FORT GIBSON, Okla — In Fort Gibson, there are the spots that are notorious for high water, but this latest round of flooding has caught many by surprise.
As the waters of the Neosho River unleashed its fury on a campground on Friday downstream in Fort Gibson resident Jerry Jackson first needed to see it to believe it.
"Until this morning we didn’t think it was going to get into our house," Jackson said.
But once floodwaters seeped into his wife's downstairs quilt room, Jackson's relatives, friends and church members boated in to help.
"It’s amazing—the turnout—and it’s like that all over town," Jackson said.
Down the road on Ozark street, Paul Walters felt defeated amid the rising waters.
"The anger hits because there’s nothing you can do, " Walters said.
The area where Jackson and Walters live is not considered a floodplain, so neither men have flood insurance adding a hurdle when the clean-up begins
"It’s sad in a way but you know it’s god’s will we do what we have to do it’s not the end of the world we’ll buy another house we can do what we need to do," Jackson said.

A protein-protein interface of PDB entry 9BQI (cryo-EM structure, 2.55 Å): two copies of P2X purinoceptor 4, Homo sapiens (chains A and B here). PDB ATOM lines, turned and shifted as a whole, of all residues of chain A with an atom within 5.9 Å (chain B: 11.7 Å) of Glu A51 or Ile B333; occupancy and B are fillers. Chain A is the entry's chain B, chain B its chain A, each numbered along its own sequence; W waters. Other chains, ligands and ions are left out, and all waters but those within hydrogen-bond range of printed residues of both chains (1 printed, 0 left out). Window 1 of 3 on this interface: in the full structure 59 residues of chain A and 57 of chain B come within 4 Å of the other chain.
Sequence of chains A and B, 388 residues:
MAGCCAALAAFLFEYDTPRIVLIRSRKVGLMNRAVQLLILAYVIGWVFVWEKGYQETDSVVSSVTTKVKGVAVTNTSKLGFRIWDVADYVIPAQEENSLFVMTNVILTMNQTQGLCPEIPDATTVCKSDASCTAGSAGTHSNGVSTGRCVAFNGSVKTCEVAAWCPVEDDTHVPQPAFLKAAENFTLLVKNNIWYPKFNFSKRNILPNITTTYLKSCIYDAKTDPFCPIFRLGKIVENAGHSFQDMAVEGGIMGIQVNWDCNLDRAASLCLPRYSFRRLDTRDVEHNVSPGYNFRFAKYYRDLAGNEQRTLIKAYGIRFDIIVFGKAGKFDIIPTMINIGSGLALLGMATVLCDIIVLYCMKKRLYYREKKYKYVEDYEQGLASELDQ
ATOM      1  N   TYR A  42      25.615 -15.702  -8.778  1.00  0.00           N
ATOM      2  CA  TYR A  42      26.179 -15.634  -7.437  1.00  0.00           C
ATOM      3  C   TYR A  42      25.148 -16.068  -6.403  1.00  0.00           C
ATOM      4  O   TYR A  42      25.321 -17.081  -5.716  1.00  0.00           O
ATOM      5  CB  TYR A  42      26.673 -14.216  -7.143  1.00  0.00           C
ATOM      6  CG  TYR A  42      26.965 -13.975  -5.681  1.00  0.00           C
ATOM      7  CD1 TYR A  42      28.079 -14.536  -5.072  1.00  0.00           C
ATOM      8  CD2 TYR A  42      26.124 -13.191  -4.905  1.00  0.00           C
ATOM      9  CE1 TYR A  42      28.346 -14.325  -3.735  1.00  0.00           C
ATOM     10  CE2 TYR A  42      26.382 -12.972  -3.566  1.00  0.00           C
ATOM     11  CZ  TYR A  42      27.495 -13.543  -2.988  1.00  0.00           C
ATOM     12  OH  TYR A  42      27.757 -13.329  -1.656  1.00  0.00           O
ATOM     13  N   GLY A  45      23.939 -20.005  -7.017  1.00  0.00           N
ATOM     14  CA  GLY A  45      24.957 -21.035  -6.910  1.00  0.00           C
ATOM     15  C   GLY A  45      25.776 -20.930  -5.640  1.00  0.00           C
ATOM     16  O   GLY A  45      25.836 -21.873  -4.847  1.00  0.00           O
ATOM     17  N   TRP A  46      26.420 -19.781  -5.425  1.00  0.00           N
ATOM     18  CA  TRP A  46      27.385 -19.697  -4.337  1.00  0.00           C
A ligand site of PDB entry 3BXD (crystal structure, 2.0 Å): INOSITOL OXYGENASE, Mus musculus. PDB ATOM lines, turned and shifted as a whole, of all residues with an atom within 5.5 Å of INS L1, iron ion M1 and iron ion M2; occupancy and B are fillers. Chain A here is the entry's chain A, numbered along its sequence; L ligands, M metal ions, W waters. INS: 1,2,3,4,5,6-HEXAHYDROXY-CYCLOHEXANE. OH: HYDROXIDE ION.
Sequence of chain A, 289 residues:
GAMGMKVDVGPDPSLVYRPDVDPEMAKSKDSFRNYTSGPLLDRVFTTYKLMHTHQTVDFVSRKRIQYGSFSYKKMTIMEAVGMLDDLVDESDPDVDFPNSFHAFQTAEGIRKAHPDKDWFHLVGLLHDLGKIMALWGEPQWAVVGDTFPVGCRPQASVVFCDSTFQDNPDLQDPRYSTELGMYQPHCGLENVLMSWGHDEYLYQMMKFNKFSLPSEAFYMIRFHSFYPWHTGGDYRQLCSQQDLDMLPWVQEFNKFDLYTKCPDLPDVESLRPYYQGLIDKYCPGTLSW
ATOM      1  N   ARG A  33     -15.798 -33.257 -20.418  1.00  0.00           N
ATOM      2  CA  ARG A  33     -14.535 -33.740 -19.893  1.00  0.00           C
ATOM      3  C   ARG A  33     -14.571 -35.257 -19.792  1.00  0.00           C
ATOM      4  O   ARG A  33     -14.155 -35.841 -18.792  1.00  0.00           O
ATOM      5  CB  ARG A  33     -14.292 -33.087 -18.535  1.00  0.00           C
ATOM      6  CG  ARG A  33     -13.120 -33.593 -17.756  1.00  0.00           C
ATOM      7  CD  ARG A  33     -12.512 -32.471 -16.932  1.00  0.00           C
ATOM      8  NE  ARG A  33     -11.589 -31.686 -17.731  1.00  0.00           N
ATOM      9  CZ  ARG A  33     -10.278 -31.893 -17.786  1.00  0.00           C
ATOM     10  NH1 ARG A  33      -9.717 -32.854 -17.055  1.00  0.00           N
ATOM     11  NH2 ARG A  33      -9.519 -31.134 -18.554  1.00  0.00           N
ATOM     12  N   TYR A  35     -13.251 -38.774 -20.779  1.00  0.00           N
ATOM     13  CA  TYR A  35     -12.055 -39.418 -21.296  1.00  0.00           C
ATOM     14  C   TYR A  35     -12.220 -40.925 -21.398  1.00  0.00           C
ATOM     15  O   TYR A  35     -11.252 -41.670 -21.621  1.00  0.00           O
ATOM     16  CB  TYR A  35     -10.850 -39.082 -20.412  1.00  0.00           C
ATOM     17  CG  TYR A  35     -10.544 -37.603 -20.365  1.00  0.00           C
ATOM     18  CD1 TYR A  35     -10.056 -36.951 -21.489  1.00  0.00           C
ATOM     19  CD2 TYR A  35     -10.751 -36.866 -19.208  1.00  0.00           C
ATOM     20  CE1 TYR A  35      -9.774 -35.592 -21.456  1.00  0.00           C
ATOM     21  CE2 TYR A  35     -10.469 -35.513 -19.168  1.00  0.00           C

Meanwhile first responders spent Friday afternoon door knocking letting residents know the floodwaters may reach Lee street located about a mile away from the river banks.
"I’m a little nervous to be honest with you I’ve lived in this town over 30 years and I’ve never the water come over all the way up to here," Michael sharp, Mayor of Fort Gibson said.
When the town of more than 4,000 lost power Thursday, The American Legion Post 20 on Main street turned into a beacon for the community.
"We had first responders coming in the building all night long getting snacks and water and coffee and just taking a five-minute break," Tim Smith, president and commander of American Legion Post 20 said.
Volunteers are working non-stop disturbing essentials like bottled water to folks like Brandon Kemble.
"We try to make sure some our neighbors get some as well because a lot of people don’t have—may have--transportation to come and get support so we kind of take care of our neighbors as well," Kemble said.
While looking out for one another is a sure certainty
Mayor Sharp advises folks not to chance it with this latest round of flooding.
"Use common sense, be safe," he said. "If you need to leave, leave. We can always come back and fix it but take care of yourself."
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